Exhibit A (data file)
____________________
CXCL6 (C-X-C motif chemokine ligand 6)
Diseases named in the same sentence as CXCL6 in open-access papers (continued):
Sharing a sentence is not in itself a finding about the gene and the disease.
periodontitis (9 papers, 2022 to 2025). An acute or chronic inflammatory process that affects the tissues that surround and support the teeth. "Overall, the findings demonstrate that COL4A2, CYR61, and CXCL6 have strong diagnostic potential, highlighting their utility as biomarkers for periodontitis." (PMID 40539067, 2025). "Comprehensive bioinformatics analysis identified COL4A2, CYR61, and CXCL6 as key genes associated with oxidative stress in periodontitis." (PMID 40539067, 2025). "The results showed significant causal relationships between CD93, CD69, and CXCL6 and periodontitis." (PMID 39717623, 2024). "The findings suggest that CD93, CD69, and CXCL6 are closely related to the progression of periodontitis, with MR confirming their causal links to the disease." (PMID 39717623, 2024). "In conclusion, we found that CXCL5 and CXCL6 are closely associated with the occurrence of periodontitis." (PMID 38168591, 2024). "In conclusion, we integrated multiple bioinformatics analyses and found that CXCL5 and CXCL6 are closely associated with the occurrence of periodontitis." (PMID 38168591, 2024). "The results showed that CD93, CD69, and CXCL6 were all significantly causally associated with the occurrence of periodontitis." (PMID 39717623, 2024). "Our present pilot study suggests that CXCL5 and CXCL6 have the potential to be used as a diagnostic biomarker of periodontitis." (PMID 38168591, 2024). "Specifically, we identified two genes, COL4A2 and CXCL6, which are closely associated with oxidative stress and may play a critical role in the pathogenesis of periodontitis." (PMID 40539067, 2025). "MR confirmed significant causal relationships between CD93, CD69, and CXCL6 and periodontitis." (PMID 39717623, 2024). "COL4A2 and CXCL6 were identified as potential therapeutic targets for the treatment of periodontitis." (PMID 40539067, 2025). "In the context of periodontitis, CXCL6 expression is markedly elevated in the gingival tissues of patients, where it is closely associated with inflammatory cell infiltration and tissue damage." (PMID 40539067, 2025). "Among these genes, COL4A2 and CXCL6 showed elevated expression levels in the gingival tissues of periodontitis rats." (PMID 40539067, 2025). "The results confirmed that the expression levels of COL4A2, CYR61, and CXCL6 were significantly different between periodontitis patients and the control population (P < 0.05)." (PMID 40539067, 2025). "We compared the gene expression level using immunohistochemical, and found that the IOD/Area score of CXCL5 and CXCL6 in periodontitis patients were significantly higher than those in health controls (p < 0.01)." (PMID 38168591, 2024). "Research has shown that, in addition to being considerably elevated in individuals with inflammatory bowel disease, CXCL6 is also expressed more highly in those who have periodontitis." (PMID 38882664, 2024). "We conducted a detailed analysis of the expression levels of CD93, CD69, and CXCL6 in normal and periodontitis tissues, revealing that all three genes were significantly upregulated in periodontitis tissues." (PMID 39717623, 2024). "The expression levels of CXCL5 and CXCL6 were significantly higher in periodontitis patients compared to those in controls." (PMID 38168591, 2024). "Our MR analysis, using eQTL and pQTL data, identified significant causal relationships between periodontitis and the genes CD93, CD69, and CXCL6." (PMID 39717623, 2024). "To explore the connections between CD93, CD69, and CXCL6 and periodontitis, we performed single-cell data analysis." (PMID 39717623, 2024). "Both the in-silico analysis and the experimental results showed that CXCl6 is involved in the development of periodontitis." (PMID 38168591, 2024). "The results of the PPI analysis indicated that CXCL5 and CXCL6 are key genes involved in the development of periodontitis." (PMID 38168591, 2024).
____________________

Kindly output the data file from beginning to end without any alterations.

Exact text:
CXCL6 (C-X-C motif chemokine ligand 6)
Diseases named in the same sentence as CXCL6 in open-access papers (continued):
Sharing a sentence is not in itself a finding about the gene and the disease.
periodontitis (9 papers, 2022 to 2025). An acute or chronic inflammatory process that affects the tissues that surround and support the teeth. "Overall, the findings demonstrate that COL4A2, CYR61, and CXCL6 have strong diagnostic potential, highlighting their utility as biomarkers for periodontitis." (PMID 40539067, 2025). "Comprehensive bioinformatics analysis identified COL4A2, CYR61, and CXCL6 as key genes associated with oxidative stress in periodontitis." (PMID 40539067, 2025). "The results showed significant causal relationships between CD93, CD69, and CXCL6 and periodontitis." (PMID 39717623, 2024). "The findings suggest that CD93, CD69, and CXCL6 are closely related to the progression of periodontitis, with MR confirming their causal links to the disease." (PMID 39717623, 2024). "In conclusion, we found that CXCL5 and CXCL6 are closely associated with the occurrence of periodontitis." (PMID 38168591, 2024). "In conclusion, we integrated multiple bioinformatics analyses and found that CXCL5 and CXCL6 are closely associated with the occurrence of periodontitis." (PMID 38168591, 2024). "The results showed that CD93, CD69, and CXCL6 were all significantly causally associated with the occurrence of periodontitis." (PMID 39717623, 2024). "Our present pilot study suggests that CXCL5 and CXCL6 have the potential to be used as a diagnostic biomarker of periodontitis." (PMID 38168591, 2024). "Specifically, we identified two genes, COL4A2 and CXCL6, which are closely associated with oxidative stress and may play a critical role in the pathogenesis of periodontitis." (PMID 40539067, 2025). "MR confirmed significant causal relationships between CD93, CD69, and CXCL6 and periodontitis." (PMID 39717623, 2024). "COL4A2 and CXCL6 were identified as potential therapeutic targets for the treatment of periodontitis." (PMID 40539067, 2025). "In the context of periodontitis, CXCL6 expression is markedly elevated in the gingival tissues of patients, where it is closely associated with inflammatory cell infiltration and tissue damage." (PMID 40539067, 2025). "Among these genes, COL4A2 and CXCL6 showed elevated expression levels in the gingival tissues of periodontitis rats." (PMID 40539067, 2025). "The results confirmed that the expression levels of COL4A2, CYR61, and CXCL6 were significantly different between periodontitis patients and the control population (P < 0.05)." (PMID 40539067, 2025). "We compared the gene expression level using immunohistochemical, and found that the IOD/Area score of CXCL5 and CXCL6 in periodontitis patients were significantly higher than those in health controls (p < 0.01)." (PMID 38168591, 2024). "Research has shown that, in addition to being considerably elevated in individuals with inflammatory bowel disease, CXCL6 is also expressed more highly in those who have periodontitis." (PMID 38882664, 2024). "We conducted a detailed analysis of the expression levels of CD93, CD69, and CXCL6 in normal and periodontitis tissues, revealing that all three genes were significantly upregulated in periodontitis tissues." (PMID 39717623, 2024). "The expression levels of CXCL5 and CXCL6 were significantly higher in periodontitis patients compared to those in controls." (PMID 38168591, 2024). "Our MR analysis, using eQTL and pQTL data, identified significant causal relationships between periodontitis and the genes CD93, CD69, and CXCL6." (PMID 39717623, 2024). "To explore the connections between CD93, CD69, and CXCL6 and periodontitis, we performed single-cell data analysis." (PMID 39717623, 2024). "Both the in-silico analysis and the experimental results showed that CXCl6 is involved in the development of periodontitis." (PMID 38168591, 2024). "The results of the PPI analysis indicated that CXCL5 and CXCL6 are key genes involved in the development of periodontitis." (PMID 38168591, 2024).